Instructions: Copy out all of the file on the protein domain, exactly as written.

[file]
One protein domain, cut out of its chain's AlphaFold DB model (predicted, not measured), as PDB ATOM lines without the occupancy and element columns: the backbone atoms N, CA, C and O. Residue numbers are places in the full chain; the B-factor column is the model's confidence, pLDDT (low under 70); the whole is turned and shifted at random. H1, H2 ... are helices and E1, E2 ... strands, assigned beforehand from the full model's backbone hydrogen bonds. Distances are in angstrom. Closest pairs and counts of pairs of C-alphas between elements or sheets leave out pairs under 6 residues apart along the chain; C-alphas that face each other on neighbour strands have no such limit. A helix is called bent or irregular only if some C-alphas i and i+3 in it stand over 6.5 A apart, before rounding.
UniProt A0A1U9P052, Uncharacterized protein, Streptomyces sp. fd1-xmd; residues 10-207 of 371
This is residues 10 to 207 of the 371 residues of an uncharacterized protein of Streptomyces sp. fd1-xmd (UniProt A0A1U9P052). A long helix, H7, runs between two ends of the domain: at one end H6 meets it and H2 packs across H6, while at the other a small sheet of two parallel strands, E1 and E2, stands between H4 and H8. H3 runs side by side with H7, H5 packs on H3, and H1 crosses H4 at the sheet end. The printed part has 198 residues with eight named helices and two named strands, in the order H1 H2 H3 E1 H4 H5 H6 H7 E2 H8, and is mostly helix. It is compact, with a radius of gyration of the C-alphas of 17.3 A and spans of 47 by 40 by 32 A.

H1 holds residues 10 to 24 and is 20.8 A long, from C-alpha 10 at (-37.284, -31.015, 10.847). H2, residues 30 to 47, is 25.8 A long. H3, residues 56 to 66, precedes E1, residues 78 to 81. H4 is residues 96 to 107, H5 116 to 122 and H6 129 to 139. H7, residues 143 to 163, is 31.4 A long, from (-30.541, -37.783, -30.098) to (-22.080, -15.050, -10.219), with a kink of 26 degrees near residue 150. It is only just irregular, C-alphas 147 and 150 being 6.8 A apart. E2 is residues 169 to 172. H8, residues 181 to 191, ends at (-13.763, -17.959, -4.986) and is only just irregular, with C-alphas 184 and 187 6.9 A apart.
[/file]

One protein domain, cut out of its chain's AlphaFold DB model (predicted, not measured), as PDB ATOM lines without the occupancy and element columns: the backbone atoms N, CA, C and O. Residue numbers are places in the full chain; the B-factor column is the model's confidence, pLDDT (low under 70); the whole is turned and shifted at random. H1, H2 ... are helices and E1, E2 ... strands, assigned beforehand from the full model's backbone hydrogen bonds. Distances are in angstrom. Closest pairs and counts of pairs of C-alphas between elements or sheets leave out pairs under 6 residues apart along the chain; C-alphas that face each other on neighbour strands have no such limit. A helix is called bent or irregular only if some C-alphas i and i+3 in it stand over 6.5 A apart, before rounding.
UniProt A0A1U9P052, Uncharacterized protein, Streptomyces sp. fd1-xmd; residues 10-207 of 371
This is residues 10 to 207 of the 371 residues of an uncharacterized protein of Streptomyces sp. fd1-xmd (UniProt A0A1U9P052). A long helix, H7, runs between two ends of the domain: at one end H6 meets it and H2 packs across H6, while at the other a small sheet of two parallel strands, E1 and E2, stands between H4 and H8. H3 runs side by side with H7, H5 packs on H3, and H1 crosses H4 at the sheet end. The printed part has 198 residues with eight named helices and two named strands, in the order H1 H2 H3 E1 H4 H5 H6 H7 E2 H8, and is mostly helix. It is compact, with a radius of gyration of the C-alphas of 17.3 A and spans of 47 by 40 by 32 A.

H1 holds residues 10 to 24 and is 20.8 A long, from C-alpha 10 at (-37.284, -31.015, 10.847). H2, residues 30 to 47, is 25.8 A long. H3, residues 56 to 66, precedes E1, residues 78 to 81. H4 is residues 96 to 107, H5 116 to 122 and H6 129 to 139. H7, residues 143 to 163, is 31.4 A long, from (-30.541, -37.783, -30.098) to (-22.080, -15.050, -10.219), with a kink of 26 degrees near residue 150. It is only just irregular, C-alphas 147 and 150 being 6.8 A apart. E2 is residues 169 to 172. H8, residues 181 to 191, ends at (-13.763, -17.959, -4.986) and is only just irregular, with C-alphas 184 and 187 6.9 A apart.